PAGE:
A photograph from Shadi Ghadirian's "Qajar" series.
I planned to write only about Sara Rahbar today, but in researching her and her work I found a few more amazing Iranian artists highlighted in the Saatchi Gallery's 2009 exhibition "Unveiled: New Art From the Middle East". This post will only feature Rahbar and Shadi Ghadirian, but I urge you to check out the work of Shirin Fakhim, Tala Madani, Laleh Khorramian and the other very talented artists from that exhibit.
The other night, I found myself sitting in a concert hall with a thousand other people having an absolutely A+ time at one of the few North American dates on the farewell tour for Euro pop icons a-ha. Yes, a-ha. No matter that I'm not old enough to have fully appreciated their short-lived American heyday (although they've never ceased to be a presence on the other side of the Atlantic) in the mid-80s. I learned about them via the Pop-up Video treatment ( I'm sure there are even readers who are too young to appreciate that show) of "Take on Me" and more seriously, their concert participation in Live 8.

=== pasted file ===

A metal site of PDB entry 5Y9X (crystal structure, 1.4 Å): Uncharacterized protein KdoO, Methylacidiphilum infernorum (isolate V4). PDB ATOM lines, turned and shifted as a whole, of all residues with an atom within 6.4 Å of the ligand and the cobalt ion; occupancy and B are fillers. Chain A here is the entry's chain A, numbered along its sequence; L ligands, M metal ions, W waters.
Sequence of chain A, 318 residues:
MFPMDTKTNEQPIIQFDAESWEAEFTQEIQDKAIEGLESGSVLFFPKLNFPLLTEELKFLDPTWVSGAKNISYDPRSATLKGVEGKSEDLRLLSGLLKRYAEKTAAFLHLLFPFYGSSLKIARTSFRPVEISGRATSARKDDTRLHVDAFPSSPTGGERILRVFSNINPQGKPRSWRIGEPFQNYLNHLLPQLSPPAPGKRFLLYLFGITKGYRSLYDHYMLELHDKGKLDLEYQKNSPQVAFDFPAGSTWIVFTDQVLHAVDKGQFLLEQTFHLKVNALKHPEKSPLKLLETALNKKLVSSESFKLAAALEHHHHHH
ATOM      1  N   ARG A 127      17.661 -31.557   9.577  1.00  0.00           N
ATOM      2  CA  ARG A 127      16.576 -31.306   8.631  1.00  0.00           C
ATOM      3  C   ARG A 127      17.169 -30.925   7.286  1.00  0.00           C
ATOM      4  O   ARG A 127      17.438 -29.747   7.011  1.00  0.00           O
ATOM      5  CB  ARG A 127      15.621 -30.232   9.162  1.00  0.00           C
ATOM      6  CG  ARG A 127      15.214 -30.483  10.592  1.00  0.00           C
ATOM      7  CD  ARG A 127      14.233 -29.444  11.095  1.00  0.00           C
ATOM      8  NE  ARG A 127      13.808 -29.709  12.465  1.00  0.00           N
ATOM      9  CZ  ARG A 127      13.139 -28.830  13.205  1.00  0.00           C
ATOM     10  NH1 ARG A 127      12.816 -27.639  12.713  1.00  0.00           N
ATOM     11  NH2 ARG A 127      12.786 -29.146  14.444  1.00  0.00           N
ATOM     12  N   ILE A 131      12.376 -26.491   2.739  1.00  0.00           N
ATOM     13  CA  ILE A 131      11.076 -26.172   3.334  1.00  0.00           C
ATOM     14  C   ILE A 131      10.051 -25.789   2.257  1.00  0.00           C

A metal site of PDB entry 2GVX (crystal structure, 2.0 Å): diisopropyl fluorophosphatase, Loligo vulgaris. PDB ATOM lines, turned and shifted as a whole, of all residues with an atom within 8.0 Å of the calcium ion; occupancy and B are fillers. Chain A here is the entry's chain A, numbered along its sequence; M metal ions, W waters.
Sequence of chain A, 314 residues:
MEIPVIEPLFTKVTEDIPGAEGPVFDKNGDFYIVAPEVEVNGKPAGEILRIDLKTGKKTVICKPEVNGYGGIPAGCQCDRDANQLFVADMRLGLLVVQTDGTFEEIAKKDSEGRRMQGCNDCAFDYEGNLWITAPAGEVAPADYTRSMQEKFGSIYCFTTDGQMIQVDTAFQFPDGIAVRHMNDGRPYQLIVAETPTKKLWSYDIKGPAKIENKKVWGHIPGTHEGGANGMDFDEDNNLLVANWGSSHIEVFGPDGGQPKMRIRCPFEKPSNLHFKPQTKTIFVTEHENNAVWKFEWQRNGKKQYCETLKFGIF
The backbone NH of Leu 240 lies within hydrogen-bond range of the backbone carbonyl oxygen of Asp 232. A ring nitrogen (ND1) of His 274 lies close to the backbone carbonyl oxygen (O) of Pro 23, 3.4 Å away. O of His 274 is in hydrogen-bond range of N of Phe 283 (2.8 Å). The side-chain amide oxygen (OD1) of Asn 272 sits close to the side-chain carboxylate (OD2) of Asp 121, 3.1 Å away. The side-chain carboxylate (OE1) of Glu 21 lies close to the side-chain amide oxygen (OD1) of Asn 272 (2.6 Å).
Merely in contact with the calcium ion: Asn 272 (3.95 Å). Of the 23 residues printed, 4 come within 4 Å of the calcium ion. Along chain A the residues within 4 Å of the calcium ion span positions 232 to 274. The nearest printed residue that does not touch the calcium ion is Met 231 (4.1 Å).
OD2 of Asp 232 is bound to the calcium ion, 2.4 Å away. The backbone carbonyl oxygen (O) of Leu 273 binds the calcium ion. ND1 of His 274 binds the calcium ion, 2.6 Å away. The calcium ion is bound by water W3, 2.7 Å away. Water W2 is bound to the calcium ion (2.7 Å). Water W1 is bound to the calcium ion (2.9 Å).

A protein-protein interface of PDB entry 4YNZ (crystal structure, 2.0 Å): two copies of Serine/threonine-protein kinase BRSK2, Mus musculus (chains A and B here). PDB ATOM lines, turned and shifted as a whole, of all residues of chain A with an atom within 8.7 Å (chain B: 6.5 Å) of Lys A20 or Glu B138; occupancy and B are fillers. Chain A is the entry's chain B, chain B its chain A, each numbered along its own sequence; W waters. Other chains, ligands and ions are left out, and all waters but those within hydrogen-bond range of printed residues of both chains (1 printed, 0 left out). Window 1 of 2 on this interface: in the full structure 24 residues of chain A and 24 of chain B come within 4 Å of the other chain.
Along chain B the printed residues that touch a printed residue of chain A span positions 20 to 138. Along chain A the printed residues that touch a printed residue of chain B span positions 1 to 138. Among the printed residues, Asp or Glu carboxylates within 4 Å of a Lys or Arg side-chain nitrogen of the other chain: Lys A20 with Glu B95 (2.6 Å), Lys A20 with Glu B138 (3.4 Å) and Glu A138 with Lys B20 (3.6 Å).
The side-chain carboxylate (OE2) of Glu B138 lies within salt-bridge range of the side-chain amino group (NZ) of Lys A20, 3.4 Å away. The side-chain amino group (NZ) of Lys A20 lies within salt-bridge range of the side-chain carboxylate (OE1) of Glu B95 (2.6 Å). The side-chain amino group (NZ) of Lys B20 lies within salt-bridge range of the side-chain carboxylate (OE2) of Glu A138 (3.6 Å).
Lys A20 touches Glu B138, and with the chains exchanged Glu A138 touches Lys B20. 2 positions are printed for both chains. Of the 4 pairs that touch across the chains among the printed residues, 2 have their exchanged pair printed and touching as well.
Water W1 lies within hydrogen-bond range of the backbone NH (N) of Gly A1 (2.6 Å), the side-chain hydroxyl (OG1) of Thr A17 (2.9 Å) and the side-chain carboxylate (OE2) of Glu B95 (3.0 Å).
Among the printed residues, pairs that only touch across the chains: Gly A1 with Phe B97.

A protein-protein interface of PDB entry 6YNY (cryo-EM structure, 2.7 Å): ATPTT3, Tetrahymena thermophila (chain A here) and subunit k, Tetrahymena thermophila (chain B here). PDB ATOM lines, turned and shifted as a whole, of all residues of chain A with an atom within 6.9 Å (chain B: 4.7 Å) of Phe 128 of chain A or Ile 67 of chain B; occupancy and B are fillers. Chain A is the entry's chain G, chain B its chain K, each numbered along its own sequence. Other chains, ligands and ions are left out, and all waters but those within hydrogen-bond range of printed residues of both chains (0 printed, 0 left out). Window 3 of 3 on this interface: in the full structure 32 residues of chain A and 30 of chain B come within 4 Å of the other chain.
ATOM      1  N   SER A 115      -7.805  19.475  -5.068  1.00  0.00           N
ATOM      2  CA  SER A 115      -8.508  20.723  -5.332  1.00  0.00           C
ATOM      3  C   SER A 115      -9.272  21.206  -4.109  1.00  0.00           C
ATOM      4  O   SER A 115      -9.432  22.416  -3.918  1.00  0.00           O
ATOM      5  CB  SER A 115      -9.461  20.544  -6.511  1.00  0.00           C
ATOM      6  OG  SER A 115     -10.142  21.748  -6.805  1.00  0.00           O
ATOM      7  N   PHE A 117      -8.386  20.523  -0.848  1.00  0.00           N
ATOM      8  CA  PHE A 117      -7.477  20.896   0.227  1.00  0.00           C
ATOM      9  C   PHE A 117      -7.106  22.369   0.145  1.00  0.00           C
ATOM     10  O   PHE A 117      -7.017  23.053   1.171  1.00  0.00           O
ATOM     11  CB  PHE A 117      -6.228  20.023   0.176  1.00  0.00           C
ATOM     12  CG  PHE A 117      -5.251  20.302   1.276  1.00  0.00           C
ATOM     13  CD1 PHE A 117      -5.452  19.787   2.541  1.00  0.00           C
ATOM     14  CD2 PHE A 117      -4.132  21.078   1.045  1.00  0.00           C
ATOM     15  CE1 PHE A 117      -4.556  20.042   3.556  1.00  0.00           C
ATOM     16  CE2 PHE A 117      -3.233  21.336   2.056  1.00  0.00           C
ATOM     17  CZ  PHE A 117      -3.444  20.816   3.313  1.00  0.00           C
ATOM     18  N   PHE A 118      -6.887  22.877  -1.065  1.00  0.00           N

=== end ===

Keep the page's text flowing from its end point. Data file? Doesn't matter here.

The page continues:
As I sang along with "The Living Daylights" and "The Sun Always Shines on TV," I started thinking about nostalgia. Specifically, Gen Y's relationship to nostalgia. I can't be the only one to see that the proximity of what counts as bygone days has been increasing dramatically in recent years.
HaskinsWatch (TM): bringing you Sarah Haskins news whenever there is any.
There's been a gaping lady-hole (i.e. lack of coverage of women) on CurrentTV's infoMania since Sarah Haskins stopped making "Target Women", but now that lady-hole has been filled by new contributor Erin Gibson with the very similar segment "Modern Lady"! Haskins made the introduction formal by passing down The Golden Tampon to Gibson (which begs the question: why don't I have a giant golden tampon? Etsy, get on this). Videos after the jump!
I like cartoons, and watch several less-than-feminist animated series, but as far as Family Guy goes, I watched my last episode years ago, fed up with its recycled gags and the way it confused political incorrectness with edgy humor (has somone already made the joke "So crass, so old" about Fox's new "So brash, so bold"? Probably?). But the show, and creator Seth MacFarlane's spinoff shows The Cleveland Show and American Dad are, incredibly, still airing. Of course, to sustain the same offensive jokes over the course of three very similar shows and numerous seasons, its creators have to devise punchlines that are equal parts lazy and offensive, and most recently, at the expense of trans women in Sunday's episode, "Quagmire's Dad."